Finding the Area of Triangles by Composing Parallelograms
Lesson 6 of 14
Objective: SWBAT find the area of right, acute, and obtuse triangles by creating a parallelogram by using a second, equally sized triangle.
Think About It
Students complete the Think About It problem independently.
After 3 minutes of work time, I ask 3 students to share out (they can share an answer, an explanation, and agree/disagree with what has been previously stated). If the three students share out that the area is 6 sq. inches, I will ask the class what mistake a student made if they thought the answer was 12 sq. inches. However, if the students who share all think that the answer is 12 sq. inches, I'll say something along the lines of 'what if I tell you the answer is not 12 sq. inches?' If there isn't consensus between the three students, I'll open the conversation up to more volunteers.
The key idea I want to emerge from our conversation is that the triangle has an area that is half as large as the area of the rectangle.
Intro to New Material
In this lesson, students will use parallelograms to find the area of triangles. Students are not provided with the formula for finding the area of a triangle in this lesson.
To start the Intro to New Material, I review the ways to classify a triangle based on its angles. Some of my students have learned this in the past, while others have not. The vocabulary words come up throughout the lesson, so I provide the definitions and examples as a resource for students.
We then work together to create parallelograms by copying the given triangles. I guide students to determine the length of the base (if not given), and then place their pencils on the highest vertex of the triangle. They create a second base of equal length from the vertex, and then close the parallelogram by joining the new base to the bottom base.
Once we have a picture, we then find the area of the parallelogram by applying the formula. Students learned how to do this in a previous lesson. We then find half of this value, because the original triangle takes up half the area of the parallelogram. I expect students to show all of their work, starting with the formula for the area of the parallelogram.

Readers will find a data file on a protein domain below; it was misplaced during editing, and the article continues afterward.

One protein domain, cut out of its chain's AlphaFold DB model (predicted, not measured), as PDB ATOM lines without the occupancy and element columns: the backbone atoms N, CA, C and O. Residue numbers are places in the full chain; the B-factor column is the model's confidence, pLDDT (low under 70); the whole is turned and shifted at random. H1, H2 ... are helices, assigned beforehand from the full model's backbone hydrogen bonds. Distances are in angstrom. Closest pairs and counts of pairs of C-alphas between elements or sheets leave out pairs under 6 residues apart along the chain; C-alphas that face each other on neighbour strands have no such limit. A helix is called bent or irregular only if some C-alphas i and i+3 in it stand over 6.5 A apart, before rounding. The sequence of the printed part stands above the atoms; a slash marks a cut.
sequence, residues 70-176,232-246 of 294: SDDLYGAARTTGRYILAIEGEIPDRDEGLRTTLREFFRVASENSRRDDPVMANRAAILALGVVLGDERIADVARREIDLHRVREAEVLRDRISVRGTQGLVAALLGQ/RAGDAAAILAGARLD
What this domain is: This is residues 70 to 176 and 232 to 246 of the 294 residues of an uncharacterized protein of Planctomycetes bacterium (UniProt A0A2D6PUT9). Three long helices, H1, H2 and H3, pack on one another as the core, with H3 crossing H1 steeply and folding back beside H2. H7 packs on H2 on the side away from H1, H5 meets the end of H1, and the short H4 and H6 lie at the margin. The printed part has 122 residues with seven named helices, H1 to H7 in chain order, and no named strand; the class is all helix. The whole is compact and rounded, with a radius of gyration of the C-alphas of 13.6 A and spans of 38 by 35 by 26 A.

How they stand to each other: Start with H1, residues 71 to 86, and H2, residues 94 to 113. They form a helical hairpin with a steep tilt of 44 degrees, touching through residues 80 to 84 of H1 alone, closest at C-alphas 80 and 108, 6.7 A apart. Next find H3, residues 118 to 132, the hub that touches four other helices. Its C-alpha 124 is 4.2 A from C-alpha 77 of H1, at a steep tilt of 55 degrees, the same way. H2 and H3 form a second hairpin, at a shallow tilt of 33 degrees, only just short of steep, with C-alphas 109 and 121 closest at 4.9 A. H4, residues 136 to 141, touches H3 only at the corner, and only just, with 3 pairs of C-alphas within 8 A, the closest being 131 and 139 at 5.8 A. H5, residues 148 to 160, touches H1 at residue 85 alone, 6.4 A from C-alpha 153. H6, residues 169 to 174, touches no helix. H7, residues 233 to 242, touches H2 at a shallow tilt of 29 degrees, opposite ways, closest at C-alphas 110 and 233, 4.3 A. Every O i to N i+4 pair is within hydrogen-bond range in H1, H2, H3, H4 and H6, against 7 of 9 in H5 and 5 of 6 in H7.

Throughout this lesson, I make sure that I refer to all of our constructed figures as parallelograms. When we work with right triangles, a student will inevitably ask 'isn't that a rectangle?' I use this as an opportunity to talk about the characteristics of parallelograms and rectangles, and classify the rectangle as a special parallelogram.
Note: if making copies of the resources with this lesson, be sure to set the copy machine to a dark setting, so that the grid lines show up clearly for students.
Students work in pairs on the Partner Practice problem set. As students work, I circulate around the classroom and check in on each pair. I am looking for:
- Are students correctly creating a parallelogram that accurately displays the original triangle and its copy?
- Are students accurately finding the area of the given triangle?
- Are students correctly showing all steps?
- Are students including correct units?
I am asking:
- How did you know to create a rectangle?
- How did you know to create a parallelogram?
- How did you know how this is the correct area of the given triangle?
After 10 minutes of work time, students complete the Check for Understanding on their own. A CFU sample is included. I'm looking for students to have the constructed parallelogram, the formula for finding the area of the parallelogram, the area of the parallelogram, and then the area of the triangle identified as half of the area of the parallelogram.
Students work on the Independent Practice problem set.
Problem 1 can be difficult for students, as the height line can cause the misconception that the top base only measures 2 units in length.
As students are working, some will derive the formula for finding the area of a triangle: they'll notice that to find the area, they need to multiply the base and the height, and then divide by two. When I circulate, if I notice that students are only showing arithmetic, rather than also constructing the rectangles, I will ask them why this works. If they can articulate to me that a rectangle takes up half of the area of a parallelogram with the same base and height, I will allow them to continue without creating the rectangles. We will apply the formula for finding the area of a triangle in the following lesson, and allowing them to make the jump in this lesson will set them up for success in our next class.
Closing and Exit Ticket
After independent work time, I have students turn and share work with a neighbor. I have students pick the two problems they'd like to discuss. The first partner shares the process for solving and answer to the problem of his/her choice. The second partner then does the same.
Students independently complete the Exit Ticket to close the lesson. Some students will continue to find the areas of the triangles with parallelograms, while other students will have derived the formula for finding the area of triangles. Either method is acceptable at this point in my curriculum.